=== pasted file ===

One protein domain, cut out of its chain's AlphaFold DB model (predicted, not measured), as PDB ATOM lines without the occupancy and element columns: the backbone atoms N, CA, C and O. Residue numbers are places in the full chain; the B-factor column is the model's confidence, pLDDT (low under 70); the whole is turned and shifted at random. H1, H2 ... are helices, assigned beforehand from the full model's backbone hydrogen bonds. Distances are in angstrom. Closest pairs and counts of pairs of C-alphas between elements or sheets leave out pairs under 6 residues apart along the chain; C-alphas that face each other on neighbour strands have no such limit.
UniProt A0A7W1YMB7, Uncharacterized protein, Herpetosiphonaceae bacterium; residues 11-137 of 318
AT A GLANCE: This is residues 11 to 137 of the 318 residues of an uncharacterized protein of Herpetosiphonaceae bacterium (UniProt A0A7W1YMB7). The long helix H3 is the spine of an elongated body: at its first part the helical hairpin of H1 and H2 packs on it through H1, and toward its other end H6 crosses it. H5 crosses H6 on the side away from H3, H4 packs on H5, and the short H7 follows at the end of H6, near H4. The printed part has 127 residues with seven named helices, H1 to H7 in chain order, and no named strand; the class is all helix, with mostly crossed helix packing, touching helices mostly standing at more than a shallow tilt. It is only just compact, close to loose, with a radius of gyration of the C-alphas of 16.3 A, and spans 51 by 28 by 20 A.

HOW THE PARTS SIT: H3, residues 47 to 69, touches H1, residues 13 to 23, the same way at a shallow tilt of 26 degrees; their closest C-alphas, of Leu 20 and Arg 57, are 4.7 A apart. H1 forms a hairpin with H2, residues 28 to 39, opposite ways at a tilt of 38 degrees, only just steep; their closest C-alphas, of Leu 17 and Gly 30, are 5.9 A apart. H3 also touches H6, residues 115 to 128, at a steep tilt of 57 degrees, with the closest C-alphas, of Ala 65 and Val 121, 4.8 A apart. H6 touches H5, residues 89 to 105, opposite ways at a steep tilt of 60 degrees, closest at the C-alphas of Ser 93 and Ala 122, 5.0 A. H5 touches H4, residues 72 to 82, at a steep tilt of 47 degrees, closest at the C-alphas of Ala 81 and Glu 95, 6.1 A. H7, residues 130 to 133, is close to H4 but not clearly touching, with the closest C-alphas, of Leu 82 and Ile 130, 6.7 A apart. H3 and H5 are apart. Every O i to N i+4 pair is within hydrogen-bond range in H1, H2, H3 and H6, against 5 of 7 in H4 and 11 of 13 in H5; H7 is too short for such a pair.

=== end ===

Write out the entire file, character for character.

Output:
One protein domain, cut out of its chain's AlphaFold DB model (predicted, not measured), as PDB ATOM lines without the occupancy and element columns: the backbone atoms N, CA, C and O. Residue numbers are places in the full chain; the B-factor column is the model's confidence, pLDDT (low under 70); the whole is turned and shifted at random. H1, H2 ... are helices, assigned beforehand from the full model's backbone hydrogen bonds. Distances are in angstrom. Closest pairs and counts of pairs of C-alphas between elements or sheets leave out pairs under 6 residues apart along the chain; C-alphas that face each other on neighbour strands have no such limit.
UniProt A0A7W1YMB7, Uncharacterized protein, Herpetosiphonaceae bacterium; residues 11-137 of 318
AT A GLANCE: This is residues 11 to 137 of the 318 residues of an uncharacterized protein of Herpetosiphonaceae bacterium (UniProt A0A7W1YMB7). The long helix H3 is the spine of an elongated body: at its first part the helical hairpin of H1 and H2 packs on it through H1, and toward its other end H6 crosses it. H5 crosses H6 on the side away from H3, H4 packs on H5, and the short H7 follows at the end of H6, near H4. The printed part has 127 residues with seven named helices, H1 to H7 in chain order, and no named strand; the class is all helix, with mostly crossed helix packing, touching helices mostly standing at more than a shallow tilt. It is only just compact, close to loose, with a radius of gyration of the C-alphas of 16.3 A, and spans 51 by 28 by 20 A.

HOW THE PARTS SIT: H3, residues 47 to 69, touches H1, residues 13 to 23, the same way at a shallow tilt of 26 degrees; their closest C-alphas, of Leu 20 and Arg 57, are 4.7 A apart. H1 forms a hairpin with H2, residues 28 to 39, opposite ways at a tilt of 38 degrees, only just steep; their closest C-alphas, of Leu 17 and Gly 30, are 5.9 A apart. H3 also touches H6, residues 115 to 128, at a steep tilt of 57 degrees, with the closest C-alphas, of Ala 65 and Val 121, 4.8 A apart. H6 touches H5, residues 89 to 105, opposite ways at a steep tilt of 60 degrees, closest at the C-alphas of Ser 93 and Ala 122, 5.0 A. H5 touches H4, residues 72 to 82, at a steep tilt of 47 degrees, closest at the C-alphas of Ala 81 and Glu 95, 6.1 A. H7, residues 130 to 133, is close to H4 but not clearly touching, with the closest C-alphas, of Leu 82 and Ile 130, 6.7 A apart. H3 and H5 are apart. Every O i to N i+4 pair is within hydrogen-bond range in H1, H2, H3 and H6, against 5 of 7 in H4 and 11 of 13 in H5; H7 is too short for such a pair.